Geospatial Information:

Better Coordination and Oversight Could Help Reduce Duplicative Investments

GAO-04-824T: Published: Jun 23, 2004. Publicly Released: Jun 23, 2004.

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The collection, maintenance, and use of location-based (geospatial) information are essential to federal agencies carrying out their missions. Geographic information systems (GIS) are critical elements used in the areas of homeland security, healthcare, natural resources conservation, and countless other applications. GAO was asked to review the extent to which the federal government is coordinating the efficient sharing of geospatial assets, including through Office of Management and Budget (OMB) oversight. GAO's report on this matter, Geospatial Information: Better Coordination Needed to Identify and Reduce Duplicative Investments (GAO-04-703), is being released today. GAO's testimony focuses on the extent to which the federal government is coordinating the sharing of geospatial assets, including through oversight measures in place at the Office of Management and Budget (OMB), in order to identify and reduce redundancies in geospatial data and systems.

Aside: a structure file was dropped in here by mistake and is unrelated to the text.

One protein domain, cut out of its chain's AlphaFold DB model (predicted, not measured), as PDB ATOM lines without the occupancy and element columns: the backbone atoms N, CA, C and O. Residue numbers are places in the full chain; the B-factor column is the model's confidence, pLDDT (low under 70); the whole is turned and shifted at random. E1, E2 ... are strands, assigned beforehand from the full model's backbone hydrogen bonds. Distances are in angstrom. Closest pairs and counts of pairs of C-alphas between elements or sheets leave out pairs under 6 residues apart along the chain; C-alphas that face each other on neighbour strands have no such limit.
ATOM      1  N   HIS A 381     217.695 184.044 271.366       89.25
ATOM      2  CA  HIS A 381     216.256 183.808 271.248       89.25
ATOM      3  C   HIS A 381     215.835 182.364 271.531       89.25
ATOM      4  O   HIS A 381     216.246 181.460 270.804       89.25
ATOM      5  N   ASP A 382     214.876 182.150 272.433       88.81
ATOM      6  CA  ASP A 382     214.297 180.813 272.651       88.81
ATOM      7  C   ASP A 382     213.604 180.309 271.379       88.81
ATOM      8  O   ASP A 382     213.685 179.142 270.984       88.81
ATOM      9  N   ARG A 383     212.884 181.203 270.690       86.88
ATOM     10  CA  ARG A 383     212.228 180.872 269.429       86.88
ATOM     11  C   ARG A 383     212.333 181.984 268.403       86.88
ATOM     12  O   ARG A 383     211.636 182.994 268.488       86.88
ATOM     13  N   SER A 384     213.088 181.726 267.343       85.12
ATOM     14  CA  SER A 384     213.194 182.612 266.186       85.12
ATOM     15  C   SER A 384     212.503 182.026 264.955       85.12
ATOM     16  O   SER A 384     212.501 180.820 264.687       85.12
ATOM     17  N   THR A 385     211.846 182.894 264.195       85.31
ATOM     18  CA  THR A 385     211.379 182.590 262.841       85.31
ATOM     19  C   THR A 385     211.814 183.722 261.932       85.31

OMB, cross-government committees, and individual federal agencies have taken actions to coordinate geospatial investments across agencies and with state and local governments. However, these efforts have not been fully successful due to (1) a complete and up-to-date strategic plan is missing. The existing strategic plan for coordinating national geospatial resources and activities is out of date and lacks specific measures for identifying and reducing redundancies, (2) federal agencies are not consistently complying with OMB direction to coordinate their investments, and (3) OMB's oversight methods have not been effective in identifying or eliminating instances of duplication. This has resulted from OMB not collecting consistent, key investment information from all agencies. Consequently, agencies continue to independently acquire and maintain potentially duplicative systems. This costly practice is likely to continue unless coordination is significantly improved.

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